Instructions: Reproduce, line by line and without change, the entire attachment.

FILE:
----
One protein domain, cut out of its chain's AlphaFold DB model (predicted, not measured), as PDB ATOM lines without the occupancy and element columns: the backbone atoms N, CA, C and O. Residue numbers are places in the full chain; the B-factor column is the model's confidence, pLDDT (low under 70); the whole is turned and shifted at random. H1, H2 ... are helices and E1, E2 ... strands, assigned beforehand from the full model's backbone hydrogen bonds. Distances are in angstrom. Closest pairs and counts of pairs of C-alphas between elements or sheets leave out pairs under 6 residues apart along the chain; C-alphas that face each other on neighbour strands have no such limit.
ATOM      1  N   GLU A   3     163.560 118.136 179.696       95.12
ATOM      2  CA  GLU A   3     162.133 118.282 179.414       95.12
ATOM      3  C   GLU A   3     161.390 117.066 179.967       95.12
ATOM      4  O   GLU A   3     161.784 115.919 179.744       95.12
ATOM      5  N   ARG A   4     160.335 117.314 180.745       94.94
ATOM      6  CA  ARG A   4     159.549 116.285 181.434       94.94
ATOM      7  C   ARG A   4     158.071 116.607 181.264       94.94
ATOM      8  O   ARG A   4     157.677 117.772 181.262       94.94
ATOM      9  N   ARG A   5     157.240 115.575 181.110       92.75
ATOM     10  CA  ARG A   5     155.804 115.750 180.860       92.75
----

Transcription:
One protein domain, cut out of its chain's AlphaFold DB model (predicted, not measured), as PDB ATOM lines without the occupancy and element columns: the backbone atoms N, CA, C and O. Residue numbers are places in the full chain; the B-factor column is the model's confidence, pLDDT (low under 70); the whole is turned and shifted at random. H1, H2 ... are helices and E1, E2 ... strands, assigned beforehand from the full model's backbone hydrogen bonds. Distances are in angstrom. Closest pairs and counts of pairs of C-alphas between elements or sheets leave out pairs under 6 residues apart along the chain; C-alphas that face each other on neighbour strands have no such limit.
ATOM      1  N   GLU A   3     163.560 118.136 179.696       95.12
ATOM      2  CA  GLU A   3     162.133 118.282 179.414       95.12
ATOM      3  C   GLU A   3     161.390 117.066 179.967       95.12
ATOM      4  O   GLU A   3     161.784 115.919 179.744       95.12
ATOM      5  N   ARG A   4     160.335 117.314 180.745       94.94
ATOM      6  CA  ARG A   4     159.549 116.285 181.434       94.94
ATOM      7  C   ARG A   4     158.071 116.607 181.264       94.94
ATOM      8  O   ARG A   4     157.677 117.772 181.262       94.94
ATOM      9  N   ARG A   5     157.240 115.575 181.110       92.75
ATOM     10  CA  ARG A   5     155.804 115.750 180.860       92.75